By Dominic Casciani
BBC News Online community affairs reporter
A leading Jewish interfaith activist has withdrawn a prestigious award to a Muslim leader amid criticism of Israel.
Iqbal Sacranie: Stood by comments
Sir Sigmund Sternberg retracted the award to the Muslim Council of Britain's Iqbal Sacranie days before it was due to be given.
Mr Sacranie, secretary-general of the organisation, had earlier denounced Israeli policies as "ethnic cleansing."
Sir Sigmund's charitable organisation is instead giving the prize money to a hospital in Gaza.
The Sternberg Interfaith Prize recognises work done by individuals to further understanding and break down barriers between Jewish, Christian and Muslim communities.
The 25-year-old award is supported by the Three Faiths Forum, an organisation co-founded by Sir Sigmund along with Christian and Muslim representatives.
Dr Zaki Badawi, founding principal of London's Muslim College and one of Britain's leading Islamic theologians is one of the co-founders of the forum.
'Voice of moderation'
According to letters sent between the Sir Sigmund's foundation and the Muslim Council of Britain (MCB), the peace activist had nominated Mr Sacranie for the award after hearing him speak at the home of Chief Rabbi Dr Jonathan Sacks.
Sir Sigmund had recommended Mr Sacranie for the award because he appeared to represent the "voice of moderation".
But in a Muslim Council of Britain press release dated 21 May, Mr Sacranie denounced military action in Gaza, accusing Israeli Prime Minister Ariel Sharon's government of "murderous leadership" and pursuing the "ethnic cleaning of Palestine".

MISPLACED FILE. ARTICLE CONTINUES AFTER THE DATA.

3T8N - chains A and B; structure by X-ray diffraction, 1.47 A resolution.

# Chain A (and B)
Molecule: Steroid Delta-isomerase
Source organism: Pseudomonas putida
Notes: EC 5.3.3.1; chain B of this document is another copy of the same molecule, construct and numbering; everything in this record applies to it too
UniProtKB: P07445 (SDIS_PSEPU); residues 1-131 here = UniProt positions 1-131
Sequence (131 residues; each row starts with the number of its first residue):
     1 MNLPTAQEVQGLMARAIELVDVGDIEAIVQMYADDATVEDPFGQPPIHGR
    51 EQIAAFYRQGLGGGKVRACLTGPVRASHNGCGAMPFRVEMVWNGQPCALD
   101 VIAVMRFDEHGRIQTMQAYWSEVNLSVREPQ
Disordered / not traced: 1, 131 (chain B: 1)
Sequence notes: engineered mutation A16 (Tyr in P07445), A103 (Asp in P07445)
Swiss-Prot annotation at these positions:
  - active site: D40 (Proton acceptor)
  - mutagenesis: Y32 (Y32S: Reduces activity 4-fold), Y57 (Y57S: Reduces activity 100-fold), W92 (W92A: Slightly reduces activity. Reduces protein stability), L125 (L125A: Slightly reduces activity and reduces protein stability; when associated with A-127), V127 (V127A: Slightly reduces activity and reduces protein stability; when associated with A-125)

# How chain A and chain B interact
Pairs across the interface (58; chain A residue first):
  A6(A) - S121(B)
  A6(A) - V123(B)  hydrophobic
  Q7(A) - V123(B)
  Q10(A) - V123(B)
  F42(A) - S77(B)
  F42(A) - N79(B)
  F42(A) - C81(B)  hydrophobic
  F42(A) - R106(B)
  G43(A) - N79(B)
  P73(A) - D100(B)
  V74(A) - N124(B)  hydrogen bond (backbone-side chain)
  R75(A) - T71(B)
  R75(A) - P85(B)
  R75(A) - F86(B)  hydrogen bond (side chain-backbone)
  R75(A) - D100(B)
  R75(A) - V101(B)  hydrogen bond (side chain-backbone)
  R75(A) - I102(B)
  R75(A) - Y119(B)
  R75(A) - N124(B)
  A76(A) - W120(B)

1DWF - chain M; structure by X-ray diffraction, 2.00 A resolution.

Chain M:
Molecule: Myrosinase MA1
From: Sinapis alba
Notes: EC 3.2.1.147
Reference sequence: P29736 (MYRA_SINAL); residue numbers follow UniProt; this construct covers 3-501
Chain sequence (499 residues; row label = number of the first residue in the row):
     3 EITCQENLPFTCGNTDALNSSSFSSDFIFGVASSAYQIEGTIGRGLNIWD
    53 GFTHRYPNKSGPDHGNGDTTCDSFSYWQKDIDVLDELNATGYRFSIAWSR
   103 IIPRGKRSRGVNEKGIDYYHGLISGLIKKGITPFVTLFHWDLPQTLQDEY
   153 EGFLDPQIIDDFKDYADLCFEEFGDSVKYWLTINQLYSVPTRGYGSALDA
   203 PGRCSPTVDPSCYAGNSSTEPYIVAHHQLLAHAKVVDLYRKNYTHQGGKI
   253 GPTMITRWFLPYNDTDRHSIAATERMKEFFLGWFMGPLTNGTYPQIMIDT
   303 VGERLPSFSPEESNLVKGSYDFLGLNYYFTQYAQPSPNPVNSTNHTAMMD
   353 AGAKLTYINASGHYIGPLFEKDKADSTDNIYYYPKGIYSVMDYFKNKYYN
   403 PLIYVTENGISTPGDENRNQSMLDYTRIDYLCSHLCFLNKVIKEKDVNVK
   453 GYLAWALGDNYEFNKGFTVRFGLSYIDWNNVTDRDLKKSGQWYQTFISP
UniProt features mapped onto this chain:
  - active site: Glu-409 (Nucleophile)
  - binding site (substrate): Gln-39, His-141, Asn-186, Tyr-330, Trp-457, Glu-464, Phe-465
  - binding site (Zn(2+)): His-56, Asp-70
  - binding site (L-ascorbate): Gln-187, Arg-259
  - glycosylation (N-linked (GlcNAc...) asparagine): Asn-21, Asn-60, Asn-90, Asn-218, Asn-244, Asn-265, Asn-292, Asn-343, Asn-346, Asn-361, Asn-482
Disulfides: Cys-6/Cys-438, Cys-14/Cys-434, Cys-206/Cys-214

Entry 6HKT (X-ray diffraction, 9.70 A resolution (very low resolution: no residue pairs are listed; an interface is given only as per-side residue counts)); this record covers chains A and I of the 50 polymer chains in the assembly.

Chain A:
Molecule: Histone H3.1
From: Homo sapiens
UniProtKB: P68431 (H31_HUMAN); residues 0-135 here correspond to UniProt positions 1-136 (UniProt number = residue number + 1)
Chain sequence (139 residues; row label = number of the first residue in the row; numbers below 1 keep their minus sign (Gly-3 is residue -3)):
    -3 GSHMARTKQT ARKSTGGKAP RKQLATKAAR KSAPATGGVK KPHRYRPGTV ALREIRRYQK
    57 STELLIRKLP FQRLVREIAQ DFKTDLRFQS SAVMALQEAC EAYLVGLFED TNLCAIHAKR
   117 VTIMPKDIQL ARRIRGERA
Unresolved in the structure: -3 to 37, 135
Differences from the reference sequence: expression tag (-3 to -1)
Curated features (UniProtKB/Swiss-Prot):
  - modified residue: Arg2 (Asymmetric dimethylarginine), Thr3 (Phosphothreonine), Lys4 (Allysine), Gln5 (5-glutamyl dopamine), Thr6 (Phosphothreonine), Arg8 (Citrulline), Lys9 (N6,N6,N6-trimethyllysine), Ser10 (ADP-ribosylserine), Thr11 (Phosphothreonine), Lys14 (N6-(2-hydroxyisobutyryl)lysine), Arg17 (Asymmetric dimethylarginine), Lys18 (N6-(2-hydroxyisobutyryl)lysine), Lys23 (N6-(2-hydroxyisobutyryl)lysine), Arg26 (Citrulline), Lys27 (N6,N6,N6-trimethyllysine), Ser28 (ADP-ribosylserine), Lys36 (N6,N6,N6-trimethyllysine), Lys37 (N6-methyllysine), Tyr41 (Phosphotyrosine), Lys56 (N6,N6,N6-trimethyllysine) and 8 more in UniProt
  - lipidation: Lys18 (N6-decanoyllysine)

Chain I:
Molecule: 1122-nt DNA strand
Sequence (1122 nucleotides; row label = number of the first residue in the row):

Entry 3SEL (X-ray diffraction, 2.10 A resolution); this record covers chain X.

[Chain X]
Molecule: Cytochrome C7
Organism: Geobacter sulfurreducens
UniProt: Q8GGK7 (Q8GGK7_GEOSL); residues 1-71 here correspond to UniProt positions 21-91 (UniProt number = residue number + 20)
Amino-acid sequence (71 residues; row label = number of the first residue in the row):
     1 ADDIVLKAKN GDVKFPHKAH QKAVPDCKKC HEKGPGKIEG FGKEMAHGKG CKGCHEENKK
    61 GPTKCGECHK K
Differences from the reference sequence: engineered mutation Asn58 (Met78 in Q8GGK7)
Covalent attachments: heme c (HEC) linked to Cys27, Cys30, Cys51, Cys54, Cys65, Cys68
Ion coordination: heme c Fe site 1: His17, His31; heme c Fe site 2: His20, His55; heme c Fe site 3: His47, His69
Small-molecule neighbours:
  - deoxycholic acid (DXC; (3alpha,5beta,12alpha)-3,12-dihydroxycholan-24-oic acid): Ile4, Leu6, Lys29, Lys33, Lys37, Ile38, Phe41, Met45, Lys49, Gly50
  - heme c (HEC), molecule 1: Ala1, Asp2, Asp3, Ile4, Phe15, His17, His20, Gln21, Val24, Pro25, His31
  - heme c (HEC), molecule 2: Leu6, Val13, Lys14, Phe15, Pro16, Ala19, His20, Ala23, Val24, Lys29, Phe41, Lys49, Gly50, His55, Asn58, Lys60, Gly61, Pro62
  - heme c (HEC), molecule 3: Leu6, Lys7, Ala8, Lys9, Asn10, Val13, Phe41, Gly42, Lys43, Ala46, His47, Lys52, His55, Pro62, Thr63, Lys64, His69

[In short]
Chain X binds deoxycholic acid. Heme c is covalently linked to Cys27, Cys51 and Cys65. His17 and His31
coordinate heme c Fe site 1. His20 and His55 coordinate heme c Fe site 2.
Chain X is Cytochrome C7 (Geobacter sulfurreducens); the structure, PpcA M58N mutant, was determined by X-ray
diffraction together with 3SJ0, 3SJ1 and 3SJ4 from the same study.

"What we are seeing is a creeping genocide of the Palestinian people," he said, adding that he believed children had been deliberately targeted by Israeli soldiers.
Sir Sigmund wrote to Mr Sacranie saying he found the statement "absolutely unhelpful, counter-productive even".
Sir Sigmund said that if Mr Sacranie could not disassociate himself from the MCB press release, he would offer the £2,000 prize money instead to a hospital in Gaza.
In a return letter, Mr Sacranie acknowledged Sir Sigmund's concern over violence in Gaza - but could not retract the comments.
Israeli shootings in Gaza led to the row
"There is no denying the fact that [in Gaza] there was something very serious, very inhuman and beyond comprehension going on and on in broad daylight," he wrote.
"One can always differ but not shy away from injustice."
Inayat Bunglawala, spokesman for the MCB, said Sir Sigmund's decision had been "unfortunate".
"We are all for dialogue but that should not mean that criticism of the Israeli government is taboo," said Mr Bunglawala.
"We're disappointed he has taken this step and it may damage interfaith work in this country."
Sidney Shipton, spokesman for the Sternberg Foundation and Three Faiths Forum, said the prize had been withdrawn after complaints made it apparent that Mr Sacranie's recent comments were incompatible with it aims.
"We are neither a pro-Israel nor anti-Israel organisation. But some of Mr Sacranie's wording and language was uncalled for," said Mr Shipton.
"A lot of things are happening [in the Middle East] that we are not happy about.
"But we are trying to mediate between different faiths and we work very closely with both the Board of Deputies of British Jews and the Muslim Council of Britain."
"We're working to build bridges and we're very sorry about all of this."